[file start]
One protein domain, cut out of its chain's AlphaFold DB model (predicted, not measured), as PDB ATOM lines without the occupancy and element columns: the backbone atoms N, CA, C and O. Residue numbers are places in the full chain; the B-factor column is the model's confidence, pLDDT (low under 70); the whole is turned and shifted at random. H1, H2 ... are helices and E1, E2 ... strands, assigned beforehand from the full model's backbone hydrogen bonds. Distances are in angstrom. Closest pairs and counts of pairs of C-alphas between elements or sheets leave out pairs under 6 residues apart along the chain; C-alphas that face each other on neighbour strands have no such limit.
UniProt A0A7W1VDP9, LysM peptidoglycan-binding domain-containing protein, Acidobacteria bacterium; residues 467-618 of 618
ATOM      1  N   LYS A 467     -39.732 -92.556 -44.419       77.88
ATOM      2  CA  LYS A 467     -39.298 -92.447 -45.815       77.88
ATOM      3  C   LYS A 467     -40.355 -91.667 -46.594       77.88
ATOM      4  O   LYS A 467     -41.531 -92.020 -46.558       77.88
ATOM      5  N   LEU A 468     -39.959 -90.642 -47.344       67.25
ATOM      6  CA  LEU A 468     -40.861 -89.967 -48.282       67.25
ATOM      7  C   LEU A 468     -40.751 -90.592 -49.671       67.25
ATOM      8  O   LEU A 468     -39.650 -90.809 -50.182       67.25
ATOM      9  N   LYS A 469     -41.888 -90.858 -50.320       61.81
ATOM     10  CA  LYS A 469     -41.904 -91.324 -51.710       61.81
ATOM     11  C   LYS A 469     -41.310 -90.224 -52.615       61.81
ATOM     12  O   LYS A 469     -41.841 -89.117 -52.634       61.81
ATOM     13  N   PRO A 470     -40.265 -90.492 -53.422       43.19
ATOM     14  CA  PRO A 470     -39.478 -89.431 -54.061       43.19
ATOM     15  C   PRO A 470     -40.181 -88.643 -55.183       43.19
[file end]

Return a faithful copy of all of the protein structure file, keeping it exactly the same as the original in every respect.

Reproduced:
One protein domain, cut out of its chain's AlphaFold DB model (predicted, not measured), as PDB ATOM lines without the occupancy and element columns: the backbone atoms N, CA, C and O. Residue numbers are places in the full chain; the B-factor column is the model's confidence, pLDDT (low under 70); the whole is turned and shifted at random. H1, H2 ... are helices and E1, E2 ... strands, assigned beforehand from the full model's backbone hydrogen bonds. Distances are in angstrom. Closest pairs and counts of pairs of C-alphas between elements or sheets leave out pairs under 6 residues apart along the chain; C-alphas that face each other on neighbour strands have no such limit.
UniProt A0A7W1VDP9, LysM peptidoglycan-binding domain-containing protein, Acidobacteria bacterium; residues 467-618 of 618
ATOM      1  N   LYS A 467     -39.732 -92.556 -44.419       77.88
ATOM      2  CA  LYS A 467     -39.298 -92.447 -45.815       77.88
ATOM      3  C   LYS A 467     -40.355 -91.667 -46.594       77.88
ATOM      4  O   LYS A 467     -41.531 -92.020 -46.558       77.88
ATOM      5  N   LEU A 468     -39.959 -90.642 -47.344       67.25
ATOM      6  CA  LEU A 468     -40.861 -89.967 -48.282       67.25
ATOM      7  C   LEU A 468     -40.751 -90.592 -49.671       67.25
ATOM      8  O   LEU A 468     -39.650 -90.809 -50.182       67.25
ATOM      9  N   LYS A 469     -41.888 -90.858 -50.320       61.81
ATOM     10  CA  LYS A 469     -41.904 -91.324 -51.710       61.81
ATOM     11  C   LYS A 469     -41.310 -90.224 -52.615       61.81
ATOM     12  O   LYS A 469     -41.841 -89.117 -52.634       61.81
ATOM     13  N   PRO A 470     -40.265 -90.492 -53.422       43.19
ATOM     14  CA  PRO A 470     -39.478 -89.431 -54.061       43.19
ATOM     15  C   PRO A 470     -40.181 -88.643 -55.183       43.19